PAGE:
El Salvador's Shining Bitcoin City on the Hill

Published 2022-03-21 15:17:06
Bitcoin photo created by fabrikasimf - www.freepik.com

It has been a little more than six months since El Salvador become the first country in the world to officially recognise Bitcoin as legal tender.

At the start of September 2021, the small Central American country and its controversial president Nayib Bukele have pressed forward with plans to digitally transform the economy of one of the world's most impoverished nations. That's despite widespread confusion among El Salvador's own population about the project, coupled with dire warnings from the International Monetary Fund that the move risks destabilising the country's financial systems.

Undeterred, Bukele and his government remain committed to the founding of what has become known as "Bitcoin City", a city entirely financed by, and run on, cryptocurrency.

A History of Currency Convulsion

In order to understand why El Salvador has taken the unprecedented step of adopting Bitcoin as legal tender, it's necessary to understand a little about the country's economic history.

From 1892 until 2001, the nation's official currency was the El Salvadorian cólon. In 2001 however, the government of then-president Franciso Flores began the dollarisation of the country, replacing the colón with the US dollar. El Salvador is one of three countries in Latin America, alongside Ecuador and Panama, to have introduced such a policy.

While the plan was conceived as a way to stabalise the country's economy, the results have been mixed at best and 20 years on, El Salvador remains one of the western hemisphere's poorest countries. Being tied to the USD means that the country's central bank is largely unable to make independent monetary policy decisions. One study from the University of Gotheburg found that, rather than boosting the economy as planned, El Salvador's rate of GDP growth has actually decreased in the 20 years since dollarisation.

In the eyes of its proponents therefore, a key element of the country's Bitcoin gamble has been to reduce El Salvador's dependence on the USD and increase its own citizens' financial independence.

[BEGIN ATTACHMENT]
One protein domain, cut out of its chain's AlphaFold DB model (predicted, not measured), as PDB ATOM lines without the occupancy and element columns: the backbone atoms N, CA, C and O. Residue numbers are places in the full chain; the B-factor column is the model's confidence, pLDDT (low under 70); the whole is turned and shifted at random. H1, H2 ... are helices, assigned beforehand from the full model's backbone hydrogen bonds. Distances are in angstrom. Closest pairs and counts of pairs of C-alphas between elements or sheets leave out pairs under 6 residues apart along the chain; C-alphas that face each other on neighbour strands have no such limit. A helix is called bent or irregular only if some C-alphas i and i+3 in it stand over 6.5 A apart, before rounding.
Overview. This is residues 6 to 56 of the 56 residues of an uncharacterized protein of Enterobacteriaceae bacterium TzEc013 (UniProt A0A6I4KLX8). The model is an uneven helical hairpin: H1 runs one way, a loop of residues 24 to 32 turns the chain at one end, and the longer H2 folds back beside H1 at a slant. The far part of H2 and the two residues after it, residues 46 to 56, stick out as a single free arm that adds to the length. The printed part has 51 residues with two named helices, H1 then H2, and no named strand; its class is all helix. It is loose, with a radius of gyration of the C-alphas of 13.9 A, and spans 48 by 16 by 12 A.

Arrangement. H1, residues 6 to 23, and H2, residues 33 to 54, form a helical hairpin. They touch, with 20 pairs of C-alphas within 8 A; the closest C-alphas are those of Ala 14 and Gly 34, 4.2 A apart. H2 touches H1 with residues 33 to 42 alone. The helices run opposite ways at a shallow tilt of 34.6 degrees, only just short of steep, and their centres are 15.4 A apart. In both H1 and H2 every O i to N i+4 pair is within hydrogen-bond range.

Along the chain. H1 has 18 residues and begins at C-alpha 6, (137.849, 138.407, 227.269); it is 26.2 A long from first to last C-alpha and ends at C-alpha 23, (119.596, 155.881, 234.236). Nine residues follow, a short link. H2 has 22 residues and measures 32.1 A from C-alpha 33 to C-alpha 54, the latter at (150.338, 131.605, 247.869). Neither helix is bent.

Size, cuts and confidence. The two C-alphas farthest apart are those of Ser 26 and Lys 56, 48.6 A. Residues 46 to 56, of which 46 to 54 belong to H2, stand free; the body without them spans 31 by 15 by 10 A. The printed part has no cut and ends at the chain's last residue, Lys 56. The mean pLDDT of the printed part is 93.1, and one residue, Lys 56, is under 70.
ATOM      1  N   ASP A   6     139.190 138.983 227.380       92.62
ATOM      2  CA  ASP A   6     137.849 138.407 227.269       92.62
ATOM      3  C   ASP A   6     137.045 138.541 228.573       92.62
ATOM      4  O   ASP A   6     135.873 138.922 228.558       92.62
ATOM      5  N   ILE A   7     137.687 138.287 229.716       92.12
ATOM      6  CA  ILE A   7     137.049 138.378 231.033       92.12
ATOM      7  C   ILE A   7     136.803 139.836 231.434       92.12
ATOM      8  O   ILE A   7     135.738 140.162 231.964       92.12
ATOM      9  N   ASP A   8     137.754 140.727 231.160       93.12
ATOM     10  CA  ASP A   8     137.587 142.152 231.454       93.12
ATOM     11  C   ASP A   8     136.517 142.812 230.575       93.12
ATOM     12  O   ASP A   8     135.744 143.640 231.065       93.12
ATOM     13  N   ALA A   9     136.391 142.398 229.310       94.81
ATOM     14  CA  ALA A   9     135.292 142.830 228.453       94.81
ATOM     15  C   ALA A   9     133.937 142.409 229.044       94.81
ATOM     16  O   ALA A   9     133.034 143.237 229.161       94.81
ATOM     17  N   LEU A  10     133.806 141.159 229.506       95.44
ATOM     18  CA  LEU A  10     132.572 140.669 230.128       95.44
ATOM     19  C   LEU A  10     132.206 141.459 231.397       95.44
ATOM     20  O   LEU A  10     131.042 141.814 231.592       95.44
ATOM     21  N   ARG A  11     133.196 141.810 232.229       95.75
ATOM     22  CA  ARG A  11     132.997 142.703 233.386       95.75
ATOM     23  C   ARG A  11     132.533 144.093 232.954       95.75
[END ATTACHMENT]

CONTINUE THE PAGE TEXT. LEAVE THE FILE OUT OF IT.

Another important factor in El Salvador's adoption of Bitcoin is the country's heavy reliance on foreign remittances. El Salvadorans living abroad send roughly $6 billion back to the country each year, accounting for more than 23% of the country's GDP.

These remittances are made almost entirely through wire transfer services like Western Union. In promoting the uptake of Bitcoin, Bukele has claimed that El Slavadorans will save up to $400 million per year on fees and commissions on these transactions, should cybercurrency be adopted on a widescale.

Alex Gladstein, chief strategy officer for the Human Rights Foundation and a Bitcoin supporter told CNBC in 2021 that such savings would be hugely benefical for a large part of the general population.

"Whereever you are now, you can send bitcoin to anyone…in El Salvador, and in minutes, they have the value and then they can go to one of the ATMs and take it out in cash without a fee," Gladstein said. "That's drop-dead stunning. It's an incredible humanitarian improvement".

A Rocky Start For a Cryptocurrency Revolution

In the real world however, the grandiosity of Bukele's plan has met with the reality of trying to introduce a digital currency revolution in one of the world's poorest countries. Aside from a national poverty rate of over 20%, only slightly more than 50% of the population in the nation even has access to the internet.